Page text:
Relying on fast food for fuel can result in more than just belly fat—it can land you in the MD’s office. We usually associate a “bad diet” with belly fat, but there’s a surfeit of serious health issues that are closely linked to nutritional deficiencies. Sure, you may notice the number on your scale hiking up after digging into one-too-many bacon cheeseburgers and ice cream sundaes; however, you may need a doctor’s office visit to ferret out the more insidious ailments.
Osteoporosis occurs because the bones become brittle and weak and are at higher risk of breaking. There are a few different risk factors that can cause osteoporosis. A few of them are diet-related such as insufficient calcium and vitamin D intake as well as an increase in drinking alcohol. The best sources of calcium are found in vegetables but can also be found in items such as low-fat milk and yogurt.
2. Chronic Constipation
Constipation may not sound like a serious health complication, but chronic constipation affects many people and can be quite uncomfortable and affect quality of life. Many factors contribute to constipation, including not getting enough fiber and/or water in the diet. Plant-based foods such as fruits, vegetables, whole grains, and pulses are loaded with vitamins, minerals, phytonutrients, and fiber. It’s recommended to aim for 25-30 grams of fiber per day, but the average American is only getting 15 grams, and many less than that. Increase your fiber intake gradually to avoid gas and bloating.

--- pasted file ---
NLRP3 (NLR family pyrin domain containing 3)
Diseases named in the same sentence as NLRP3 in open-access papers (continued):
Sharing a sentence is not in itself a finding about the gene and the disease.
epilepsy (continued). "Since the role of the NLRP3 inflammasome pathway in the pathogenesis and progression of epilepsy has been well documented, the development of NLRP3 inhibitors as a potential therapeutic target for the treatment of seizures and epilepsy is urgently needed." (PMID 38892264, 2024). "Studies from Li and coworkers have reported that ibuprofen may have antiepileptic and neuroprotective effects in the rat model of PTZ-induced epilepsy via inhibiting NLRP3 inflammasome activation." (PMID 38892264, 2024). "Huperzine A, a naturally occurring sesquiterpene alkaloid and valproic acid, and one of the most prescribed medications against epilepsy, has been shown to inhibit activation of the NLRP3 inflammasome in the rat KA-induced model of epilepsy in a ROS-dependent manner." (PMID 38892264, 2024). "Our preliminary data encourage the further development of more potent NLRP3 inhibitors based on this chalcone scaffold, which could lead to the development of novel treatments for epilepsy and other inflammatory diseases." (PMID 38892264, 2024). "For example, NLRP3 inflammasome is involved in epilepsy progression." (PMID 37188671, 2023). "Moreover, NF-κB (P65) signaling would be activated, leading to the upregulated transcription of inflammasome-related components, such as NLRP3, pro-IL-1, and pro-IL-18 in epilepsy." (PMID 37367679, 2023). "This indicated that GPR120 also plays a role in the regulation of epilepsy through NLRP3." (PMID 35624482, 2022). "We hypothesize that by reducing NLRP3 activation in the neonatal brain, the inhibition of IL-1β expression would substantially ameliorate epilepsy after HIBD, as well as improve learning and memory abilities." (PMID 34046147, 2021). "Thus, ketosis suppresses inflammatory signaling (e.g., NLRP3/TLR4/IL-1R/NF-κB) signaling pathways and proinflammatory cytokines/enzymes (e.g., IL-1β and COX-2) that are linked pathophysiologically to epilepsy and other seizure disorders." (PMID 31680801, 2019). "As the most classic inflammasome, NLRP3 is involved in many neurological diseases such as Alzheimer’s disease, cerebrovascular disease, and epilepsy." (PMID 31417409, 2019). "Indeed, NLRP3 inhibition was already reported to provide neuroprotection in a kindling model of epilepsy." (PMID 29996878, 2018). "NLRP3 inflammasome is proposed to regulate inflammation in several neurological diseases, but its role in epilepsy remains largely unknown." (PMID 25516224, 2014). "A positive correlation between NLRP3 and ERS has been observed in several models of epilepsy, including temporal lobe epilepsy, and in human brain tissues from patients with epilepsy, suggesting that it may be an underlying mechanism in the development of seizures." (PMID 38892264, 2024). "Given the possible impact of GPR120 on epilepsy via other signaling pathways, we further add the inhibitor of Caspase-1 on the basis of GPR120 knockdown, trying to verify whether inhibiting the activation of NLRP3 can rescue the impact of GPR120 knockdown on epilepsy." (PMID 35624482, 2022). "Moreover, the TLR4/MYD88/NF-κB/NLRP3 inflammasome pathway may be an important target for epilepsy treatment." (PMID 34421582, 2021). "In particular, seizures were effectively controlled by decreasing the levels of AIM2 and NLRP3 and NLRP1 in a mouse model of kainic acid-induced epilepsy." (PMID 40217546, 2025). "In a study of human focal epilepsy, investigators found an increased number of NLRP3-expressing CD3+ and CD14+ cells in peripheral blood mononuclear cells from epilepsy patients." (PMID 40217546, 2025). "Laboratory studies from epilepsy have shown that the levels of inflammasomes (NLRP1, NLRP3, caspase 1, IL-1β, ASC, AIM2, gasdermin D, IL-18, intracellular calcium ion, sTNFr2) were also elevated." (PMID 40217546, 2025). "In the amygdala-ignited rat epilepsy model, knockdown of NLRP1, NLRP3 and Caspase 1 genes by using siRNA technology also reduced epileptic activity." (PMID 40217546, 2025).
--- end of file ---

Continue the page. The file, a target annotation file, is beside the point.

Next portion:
Certain foods can weaken the ‘doorway’ between the esophagus and stomach, thus making reflux of stomach contents into the esophagus more likely. These foods are chocolate, caffeine, mint. Acidic foods can also make GERD worse because higher acid content [equals] more burning. A lack of B vitamins can affect the growth of the wall of the esophagus (and stomach) making it more fragile.
4. Hair Loss
Insufficient intake of protein can lead to damaged hair follicle structure and hair loss. Iron deficiency can also lead to hair loss.
5. Poor Wound Healing
Inadequate protein (eggs, dairy, lean meats, nuts, seeds, fish, beans, and legumes), inadequate calories, and inadequate Vitamin C” intakes can lead to slow-healing wounds. Besides noshing on sufficient lean protein, make sure you’re getting your daily intake of vitamin C via foods such as guava, red bell peppers, and Brussels sprouts.
6. Peptic Ulcers
Peptic ulcers are ‘open sores that develop on the inside lining of your stomach and the upper portion of your small intestine. Taking certain medications regularly such as Non-Steroidal Anti-inflammatory Drugs (NSAID) can be direct causes of ulcers. Examples of these medications include ibuprofen, aspirin, and Aleve. Although ulcers are not caused by poor dietary choices, they can be exacerbated by them. The stomach is already an acidic environment.